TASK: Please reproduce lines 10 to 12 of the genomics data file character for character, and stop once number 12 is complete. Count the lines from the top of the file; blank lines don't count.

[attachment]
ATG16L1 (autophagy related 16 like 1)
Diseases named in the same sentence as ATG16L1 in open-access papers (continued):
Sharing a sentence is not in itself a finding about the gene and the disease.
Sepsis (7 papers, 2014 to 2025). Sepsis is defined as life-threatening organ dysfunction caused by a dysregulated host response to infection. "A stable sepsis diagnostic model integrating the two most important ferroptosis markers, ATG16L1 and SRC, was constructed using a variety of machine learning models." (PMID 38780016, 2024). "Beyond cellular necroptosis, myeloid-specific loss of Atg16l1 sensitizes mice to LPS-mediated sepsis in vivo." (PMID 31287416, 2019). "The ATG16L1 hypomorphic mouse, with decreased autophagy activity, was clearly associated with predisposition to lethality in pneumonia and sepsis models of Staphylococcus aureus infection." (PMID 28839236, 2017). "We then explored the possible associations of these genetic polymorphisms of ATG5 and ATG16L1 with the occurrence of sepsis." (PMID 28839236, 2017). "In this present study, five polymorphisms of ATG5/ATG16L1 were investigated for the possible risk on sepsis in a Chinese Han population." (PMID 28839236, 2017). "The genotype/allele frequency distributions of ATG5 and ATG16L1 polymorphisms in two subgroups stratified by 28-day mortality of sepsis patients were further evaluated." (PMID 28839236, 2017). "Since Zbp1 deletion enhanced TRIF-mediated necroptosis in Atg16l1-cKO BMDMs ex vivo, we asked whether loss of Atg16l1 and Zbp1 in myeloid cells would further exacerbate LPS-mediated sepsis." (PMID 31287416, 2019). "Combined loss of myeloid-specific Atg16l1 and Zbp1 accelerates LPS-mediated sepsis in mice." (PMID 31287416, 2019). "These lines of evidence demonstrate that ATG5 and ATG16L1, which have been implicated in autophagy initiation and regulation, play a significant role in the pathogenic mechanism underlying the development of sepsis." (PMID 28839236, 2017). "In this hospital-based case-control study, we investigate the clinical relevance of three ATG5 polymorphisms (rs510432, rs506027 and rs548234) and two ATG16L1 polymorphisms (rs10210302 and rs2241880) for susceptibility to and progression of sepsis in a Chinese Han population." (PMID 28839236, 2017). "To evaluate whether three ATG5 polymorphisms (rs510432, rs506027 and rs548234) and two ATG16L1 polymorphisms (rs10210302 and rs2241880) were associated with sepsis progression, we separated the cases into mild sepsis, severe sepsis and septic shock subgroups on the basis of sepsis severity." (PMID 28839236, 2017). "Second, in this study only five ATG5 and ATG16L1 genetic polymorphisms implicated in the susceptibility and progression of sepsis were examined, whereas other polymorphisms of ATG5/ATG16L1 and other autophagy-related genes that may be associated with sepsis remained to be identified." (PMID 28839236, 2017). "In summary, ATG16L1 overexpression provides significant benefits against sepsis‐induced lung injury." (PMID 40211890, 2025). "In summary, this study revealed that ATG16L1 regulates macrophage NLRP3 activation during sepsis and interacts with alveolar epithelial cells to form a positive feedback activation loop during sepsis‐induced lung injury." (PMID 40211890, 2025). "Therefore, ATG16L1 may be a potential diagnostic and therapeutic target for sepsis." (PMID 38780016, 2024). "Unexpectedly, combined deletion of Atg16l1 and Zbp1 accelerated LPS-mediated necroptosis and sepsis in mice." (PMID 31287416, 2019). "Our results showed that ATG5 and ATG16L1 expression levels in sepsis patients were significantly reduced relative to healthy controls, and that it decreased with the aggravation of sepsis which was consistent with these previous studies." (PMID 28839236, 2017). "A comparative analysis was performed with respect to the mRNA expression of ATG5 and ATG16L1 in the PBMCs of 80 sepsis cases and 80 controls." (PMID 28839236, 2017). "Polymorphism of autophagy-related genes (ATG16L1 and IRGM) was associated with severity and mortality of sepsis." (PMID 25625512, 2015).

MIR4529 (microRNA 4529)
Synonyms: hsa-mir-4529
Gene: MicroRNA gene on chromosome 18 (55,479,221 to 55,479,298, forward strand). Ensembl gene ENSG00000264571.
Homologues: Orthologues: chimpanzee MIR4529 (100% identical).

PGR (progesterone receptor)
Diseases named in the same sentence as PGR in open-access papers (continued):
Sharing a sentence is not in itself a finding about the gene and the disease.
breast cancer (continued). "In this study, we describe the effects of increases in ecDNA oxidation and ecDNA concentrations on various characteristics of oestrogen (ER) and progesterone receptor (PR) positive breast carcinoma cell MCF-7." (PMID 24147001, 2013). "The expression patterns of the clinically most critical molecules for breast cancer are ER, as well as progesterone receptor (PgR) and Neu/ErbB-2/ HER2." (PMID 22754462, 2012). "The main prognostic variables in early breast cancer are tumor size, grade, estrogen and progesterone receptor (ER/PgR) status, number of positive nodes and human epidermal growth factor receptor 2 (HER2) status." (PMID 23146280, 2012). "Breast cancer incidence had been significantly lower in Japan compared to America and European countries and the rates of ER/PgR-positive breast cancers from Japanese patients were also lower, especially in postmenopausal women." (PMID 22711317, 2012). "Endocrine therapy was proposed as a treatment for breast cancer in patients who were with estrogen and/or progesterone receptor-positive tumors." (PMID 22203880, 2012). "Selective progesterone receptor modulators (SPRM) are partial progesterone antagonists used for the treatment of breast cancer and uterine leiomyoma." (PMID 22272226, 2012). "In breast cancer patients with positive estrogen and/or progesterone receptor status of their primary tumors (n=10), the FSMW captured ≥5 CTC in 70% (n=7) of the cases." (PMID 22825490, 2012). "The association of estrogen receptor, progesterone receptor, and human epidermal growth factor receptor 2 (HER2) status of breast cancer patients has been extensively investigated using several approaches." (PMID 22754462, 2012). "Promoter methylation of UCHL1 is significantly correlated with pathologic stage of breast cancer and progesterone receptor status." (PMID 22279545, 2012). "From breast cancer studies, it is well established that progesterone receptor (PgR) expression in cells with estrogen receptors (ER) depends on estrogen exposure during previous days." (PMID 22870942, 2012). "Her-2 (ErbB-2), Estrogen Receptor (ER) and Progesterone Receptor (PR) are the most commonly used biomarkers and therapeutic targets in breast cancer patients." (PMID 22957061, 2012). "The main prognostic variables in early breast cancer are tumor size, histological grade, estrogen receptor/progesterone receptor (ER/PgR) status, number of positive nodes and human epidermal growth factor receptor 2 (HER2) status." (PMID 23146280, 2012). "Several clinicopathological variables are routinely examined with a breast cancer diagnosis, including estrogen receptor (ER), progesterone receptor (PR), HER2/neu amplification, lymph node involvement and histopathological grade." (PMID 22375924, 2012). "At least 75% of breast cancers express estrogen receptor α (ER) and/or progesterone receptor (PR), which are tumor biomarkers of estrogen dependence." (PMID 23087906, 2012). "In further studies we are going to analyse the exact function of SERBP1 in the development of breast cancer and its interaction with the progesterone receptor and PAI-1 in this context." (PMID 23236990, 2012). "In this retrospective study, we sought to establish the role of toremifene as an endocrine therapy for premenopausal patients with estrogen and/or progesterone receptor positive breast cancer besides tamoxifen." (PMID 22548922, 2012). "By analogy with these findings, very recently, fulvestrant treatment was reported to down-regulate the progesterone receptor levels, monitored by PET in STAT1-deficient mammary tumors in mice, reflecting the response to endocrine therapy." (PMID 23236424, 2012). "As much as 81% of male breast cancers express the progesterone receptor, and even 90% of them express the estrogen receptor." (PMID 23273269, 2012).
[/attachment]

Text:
Diseases named in the same sentence as PGR in open-access papers (continued):
Sharing a sentence is not in itself a finding about the gene and the disease.
breast cancer (continued). "In this study, we describe the effects of increases in ecDNA oxidation and ecDNA concentrations on various characteristics of oestrogen (ER) and progesterone receptor (PR) positive breast carcinoma cell MCF-7." (PMID 24147001, 2013). "The expression patterns of the clinically most critical molecules for breast cancer are ER, as well as progesterone receptor (PgR) and Neu/ErbB-2/ HER2." (PMID 22754462, 2012). "The main prognostic variables in early breast cancer are tumor size, grade, estrogen and progesterone receptor (ER/PgR) status, number of positive nodes and human epidermal growth factor receptor 2 (HER2) status." (PMID 23146280, 2012). "Breast cancer incidence had been significantly lower in Japan compared to America and European countries and the rates of ER/PgR-positive breast cancers from Japanese patients were also lower, especially in postmenopausal women." (PMID 22711317, 2012). "Endocrine therapy was proposed as a treatment for breast cancer in patients who were with estrogen and/or progesterone receptor-positive tumors." (PMID 22203880, 2012). "Selective progesterone receptor modulators (SPRM) are partial progesterone antagonists used for the treatment of breast cancer and uterine leiomyoma." (PMID 22272226, 2012). "In breast cancer patients with positive estrogen and/or progesterone receptor status of their primary tumors (n=10), the FSMW captured ≥5 CTC in 70% (n=7) of the cases." (PMID 22825490, 2012). "The association of estrogen receptor, progesterone receptor, and human epidermal growth factor receptor 2 (HER2) status of breast cancer patients has been extensively investigated using several approaches." (PMID 22754462, 2012). "Promoter methylation of UCHL1 is significantly correlated with pathologic stage of breast cancer and progesterone receptor status." (PMID 22279545, 2012). "From breast cancer studies, it is well established that progesterone receptor (PgR) expression in cells with estrogen receptors (ER) depends on estrogen exposure during previous days." (PMID 22870942, 2012). "Her-2 (ErbB-2), Estrogen Receptor (ER) and Progesterone Receptor (PR) are the most commonly used biomarkers and therapeutic targets in breast cancer patients." (PMID 22957061, 2012). "The main prognostic variables in early breast cancer are tumor size, histological grade, estrogen receptor/progesterone receptor (ER/PgR) status, number of positive nodes and human epidermal growth factor receptor 2 (HER2) status." (PMID 23146280, 2012). "Several clinicopathological variables are routinely examined with a breast cancer diagnosis, including estrogen receptor (ER), progesterone receptor (PR), HER2/neu amplification, lymph node involvement and histopathological grade." (PMID 22375924, 2012). "At least 75% of breast cancers express estrogen receptor α (ER) and/or progesterone receptor (PR), which are tumor biomarkers of estrogen dependence." (PMID 23087906, 2012). "In further studies we are going to analyse the exact function of SERBP1 in the development of breast cancer and its interaction with the progesterone receptor and PAI-1 in this context." (PMID 23236990, 2012). "In this retrospective study, we sought to establish the role of toremifene as an endocrine therapy for premenopausal patients with estrogen and/or progesterone receptor positive breast cancer besides tamoxifen." (PMID 22548922, 2012). "By analogy with these findings, very recently, fulvestrant treatment was reported to down-regulate the progesterone receptor levels, monitored by PET in STAT1-deficient mammary tumors in mice, reflecting the response to endocrine therapy." (PMID 23236424, 2012). "As much as 81% of male breast cancers express the progesterone receptor, and even 90% of them express the estrogen receptor." (PMID 23273269, 2012).